This zoo was interesting in that it gave us an opportunity to compare the two types of facilities. The WWZ is smaller than the Phoenix Zoo but has packed in a lot of animals. It has some features that are more attractive, including that the animals are generally viewable at closer range. It also included a relatively large aquarium with some fairly exotic species on display and a "petting" area, where one can pet stingrays (which felt slimy, by the way) and starfish (which did not). But here are some drawbacks. There were no elephants, which are very labor-intensive to maintain, or large primates, such as chimps, baboons, or orangutans, which presumably are more difficult also to house. In addition, although the zoo boasted thousands of animals, a large percentage were birds. Moreover, the same species were housed in different enclosures in different parts of the facility, creating a little confusion. And the grounds were generally not as well manicured as at the Phoenix Zoo. The birds were noisy, particularly those in the macaw/parrot family, which was actually a nice thing, as it added to the "ambience." This clearly was a place to view animals, not a facility for their study.
I took a lot of photos during our three-hour stay but would have to say that I was a bit disappointed with the results. Again, for the usual reasons (read "excuses"): Many of the exhibits were screened cages, which obscured the camera's view and confused its autofocus feature. In addition, I had trouble with the lighting in the interior venues, particularly the aquarium. In any event, here are some of the better shots that I got.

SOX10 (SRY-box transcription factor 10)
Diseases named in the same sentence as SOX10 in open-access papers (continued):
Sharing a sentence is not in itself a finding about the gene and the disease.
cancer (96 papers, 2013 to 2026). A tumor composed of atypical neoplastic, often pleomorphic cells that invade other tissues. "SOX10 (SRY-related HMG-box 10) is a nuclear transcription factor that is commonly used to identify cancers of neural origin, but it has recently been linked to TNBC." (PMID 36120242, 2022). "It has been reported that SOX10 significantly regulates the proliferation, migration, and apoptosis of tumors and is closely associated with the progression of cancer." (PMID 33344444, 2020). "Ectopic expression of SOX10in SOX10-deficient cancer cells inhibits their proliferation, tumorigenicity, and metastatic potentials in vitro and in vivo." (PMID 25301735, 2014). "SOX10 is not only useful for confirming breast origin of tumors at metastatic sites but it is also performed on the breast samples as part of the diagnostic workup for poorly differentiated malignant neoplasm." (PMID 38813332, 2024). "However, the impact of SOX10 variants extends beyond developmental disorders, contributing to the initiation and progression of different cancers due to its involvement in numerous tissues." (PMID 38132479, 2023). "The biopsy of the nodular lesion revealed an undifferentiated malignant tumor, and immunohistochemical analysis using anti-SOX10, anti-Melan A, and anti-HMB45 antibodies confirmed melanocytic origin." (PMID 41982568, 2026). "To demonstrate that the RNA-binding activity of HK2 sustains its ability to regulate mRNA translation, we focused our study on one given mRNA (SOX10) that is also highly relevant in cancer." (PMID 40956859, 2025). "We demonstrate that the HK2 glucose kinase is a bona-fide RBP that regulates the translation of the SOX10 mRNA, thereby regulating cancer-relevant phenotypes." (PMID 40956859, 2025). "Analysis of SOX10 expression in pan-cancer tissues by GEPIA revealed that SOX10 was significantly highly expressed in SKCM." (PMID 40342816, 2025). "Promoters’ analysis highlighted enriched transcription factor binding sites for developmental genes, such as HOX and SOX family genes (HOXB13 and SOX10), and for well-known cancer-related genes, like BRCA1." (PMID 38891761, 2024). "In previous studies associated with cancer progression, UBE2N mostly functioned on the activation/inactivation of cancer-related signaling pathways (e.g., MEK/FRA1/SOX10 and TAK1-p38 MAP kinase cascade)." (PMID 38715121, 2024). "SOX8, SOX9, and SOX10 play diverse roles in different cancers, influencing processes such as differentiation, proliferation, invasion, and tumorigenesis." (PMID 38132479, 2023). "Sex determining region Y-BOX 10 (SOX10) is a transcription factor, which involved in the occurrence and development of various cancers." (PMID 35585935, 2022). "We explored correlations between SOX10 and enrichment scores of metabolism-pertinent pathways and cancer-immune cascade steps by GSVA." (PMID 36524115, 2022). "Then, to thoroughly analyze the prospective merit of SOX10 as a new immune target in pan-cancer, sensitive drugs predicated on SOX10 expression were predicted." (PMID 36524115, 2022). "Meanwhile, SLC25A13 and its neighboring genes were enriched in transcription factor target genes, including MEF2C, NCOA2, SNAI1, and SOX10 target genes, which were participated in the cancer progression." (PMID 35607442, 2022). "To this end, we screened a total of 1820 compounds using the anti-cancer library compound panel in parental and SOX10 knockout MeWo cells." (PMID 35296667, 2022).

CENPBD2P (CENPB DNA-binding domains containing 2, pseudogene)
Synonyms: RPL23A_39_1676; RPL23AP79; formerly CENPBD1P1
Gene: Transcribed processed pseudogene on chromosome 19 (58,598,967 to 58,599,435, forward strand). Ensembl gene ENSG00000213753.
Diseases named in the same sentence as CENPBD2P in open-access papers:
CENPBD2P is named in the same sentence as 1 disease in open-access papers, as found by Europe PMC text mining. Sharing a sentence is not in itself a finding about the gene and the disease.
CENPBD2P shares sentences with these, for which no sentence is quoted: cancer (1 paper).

There was a flock of very dark colored flamingos near the entrance.
They must have been feasting on a lot of orange colored shellfish.
And, as I mentioned, there were plenty of parrots and macaws.
The aquarium included some interesting exotic species.
There was also a "Dragon World"--basically reptiles.
Although the zoo lacked elephants, it did have a nice white rhinoceros.
As usual, I found myself looking for the unusual close-up, and this shot of the rhino's ear came out well, I thought.
The primates we saw seemed unhappy behind their wire cages.
Two of the more interesting species were the warthogs . . .
(a face only a mother warthog could love)
. . . and the African spurred tortoises.
Wildlife World Zoo was quite a bit more expensive (50% higher) than the Phoenix Zoo. With all the wire cages, I felt a bit uncomfortable with how the animals were presented, although they seemed to be in good physical health. In sum, I would recommend the Phoenix Zoo over the WWZ.